Initiative and authorization

Initiative : Nationaal Borstkanker Overleg Nederland

Authorized by:
  • Nederlandse Internisten Vereniging
  • Nederlandse Vereniging voor Heelkunde
  • Nederlandse Vereniging voor Psychiatrie
  • Nederlandse Vereniging voor Radiologie
  • Nederlandse Vereniging voor Radiotherapie en Oncologie

General details

Approximately 14,000 women (and 100 men) are diagnosed with invasive breast cancer each year in the Netherlands, and about 1,900 have an in situ carcinoma. A woman's risk of having breast cancer over the course of her life is 12-13%. This means that breast cancer is the most common form of cancer in women in the Netherlands. Early detection, particularly via national breast cancer screening, combined with adjuvant therapy followed by locoregional treatment, improves the prognosis in women with breast cancer

The guideline on Breast Cancer Screening and Diagnostics, published in 2000, was updated in 2007. In 2002, the first multidisciplinary National Breast Cancer Guideline was published, it was revised in 2004, 2005 and 2006. In 2008 both guidelines were combined to Breast Cancer Guideline, which 2012 revision is now effected.

Scope and target group

This guideline is written for all the members of the professional groups that have contributed to its development.

 

This guideline is a document with recommendations and instructions to support daily practice. The guideline is based on the results of scientific research and expert opinion, with the aim of establishing good medical practice. It specifies the best general care for women with (suspected) breast cancer and for those who are eligible for screening. The guideline aims to serve as a guide for the daily practice of breast cancer screening, diagnostics, treatment and aftercare. This guideline is also used in the creation of informational materials for patients, in cooperation with the KWF (Dutch Cancer Society).

Member of workgroup

A core group consisting of a radiologist, surgeon, pathologist, medical oncologist and radiation therapist began preparing for the revision of the breast cancer practice guidelines in 2009. A multidisciplinary guideline development group was formed in early 2010 to implement the revision. This group consisted of mandated representatives from all of the relevant specialisations concerned with breast cancer, plus two delegates from the BVN (Dutch Breast Cancer Society) (see list of guideline development group members). The benefits of such a multidisciplinary approach are obvious: not only does it best reflect the care, but it offers the greatest possible expertise for the guideline. In composing the development group, geographic distribution of the members, balanced representation of the various organisations and agencies concerned, and a fair distribution in academic background were taken into account as much as possible.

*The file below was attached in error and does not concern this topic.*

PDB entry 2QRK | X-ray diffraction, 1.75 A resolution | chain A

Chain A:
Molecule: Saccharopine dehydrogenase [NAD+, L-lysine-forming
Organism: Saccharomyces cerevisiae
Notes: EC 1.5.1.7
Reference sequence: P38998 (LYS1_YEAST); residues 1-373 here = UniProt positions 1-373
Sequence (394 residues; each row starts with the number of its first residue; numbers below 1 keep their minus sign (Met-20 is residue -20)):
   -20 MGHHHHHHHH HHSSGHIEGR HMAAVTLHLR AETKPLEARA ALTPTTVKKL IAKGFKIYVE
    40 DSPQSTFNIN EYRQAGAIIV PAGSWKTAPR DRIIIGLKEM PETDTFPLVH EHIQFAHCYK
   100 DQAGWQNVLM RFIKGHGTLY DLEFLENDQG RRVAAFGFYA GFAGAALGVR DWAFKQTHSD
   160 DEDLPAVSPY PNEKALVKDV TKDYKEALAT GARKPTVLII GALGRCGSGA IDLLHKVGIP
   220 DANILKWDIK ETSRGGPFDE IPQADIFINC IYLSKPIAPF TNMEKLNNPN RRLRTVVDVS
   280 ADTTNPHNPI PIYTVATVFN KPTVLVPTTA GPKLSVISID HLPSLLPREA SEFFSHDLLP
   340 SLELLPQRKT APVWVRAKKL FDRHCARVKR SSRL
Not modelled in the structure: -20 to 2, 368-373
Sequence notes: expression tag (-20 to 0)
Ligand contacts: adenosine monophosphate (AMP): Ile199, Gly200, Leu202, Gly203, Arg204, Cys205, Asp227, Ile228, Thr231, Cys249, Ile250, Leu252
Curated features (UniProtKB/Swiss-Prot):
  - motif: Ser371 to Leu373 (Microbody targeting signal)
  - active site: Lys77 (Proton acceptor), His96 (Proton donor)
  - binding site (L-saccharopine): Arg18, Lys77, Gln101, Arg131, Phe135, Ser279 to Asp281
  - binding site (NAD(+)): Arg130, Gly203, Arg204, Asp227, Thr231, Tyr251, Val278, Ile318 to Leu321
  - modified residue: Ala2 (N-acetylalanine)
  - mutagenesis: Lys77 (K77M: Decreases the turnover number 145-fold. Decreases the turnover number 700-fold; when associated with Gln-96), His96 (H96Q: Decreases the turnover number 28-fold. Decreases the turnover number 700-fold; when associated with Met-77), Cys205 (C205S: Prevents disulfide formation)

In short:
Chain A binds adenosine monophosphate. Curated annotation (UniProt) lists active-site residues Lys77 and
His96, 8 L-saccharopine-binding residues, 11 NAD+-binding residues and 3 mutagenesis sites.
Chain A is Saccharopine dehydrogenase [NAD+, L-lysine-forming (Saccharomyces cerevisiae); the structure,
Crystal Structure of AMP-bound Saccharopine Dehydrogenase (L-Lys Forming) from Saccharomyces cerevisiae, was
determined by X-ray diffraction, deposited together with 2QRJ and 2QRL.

The guideline development group received procedural and administrative support from IKNL (Comprehensive Cancer Centre for the Netherlands) and support on methodology from Bureau ME-TA. Partial funding was obtained from SKMS (Quality Funds Foundation of Dutch Medical Specialists). This subsidy would not have been possible without the extensive assistance provided by the NVvR (Radiological Society of the Netherlands).

Declaration of interest

Partial funding for the guideline revision was obtained from the Society of Dutch Medical Specialists in the framework of the SKMS. IKNL sponsored some of the cost. On two occasions, as well as at the beginning and end of the process, all of the members of the guideline development group were asked to fill out a statement of potential conflicts of interest, in which they stated their relationship with the pharmaceutical industry. A list of these statements of interest can be found in the appendices.

Patient involvement

In developing this guideline, four clinical questions were formulated. These questions emerge from an inventory of clinical problems collected in the field from professionals, patients and patient representatives.

 

Also, A multidisciplinary guideline development group was formed in early 2010 to create and implement the revision. This group consisted of mandated representatives from all of the relevant specialisations concerned with breast cancer, plus two delegates from the BVN (Dutch Breast Cancer Society).

 

Method of development

Evidence based

Implementation

Feasibility has been taken into account in developing the guideline. This included attention to factors that could promote or hinder putting the advice into practice. Examples include the implementation of an analysis of problems, the multidisciplinary composition of the guideline development group, and making active use of support from the guideline development group members. Presenting the draft guideline to the field and communicating what, if anything, is being done with the responses, also promotes implementation. In this manner, a guideline has been developed that answers current questions in the field.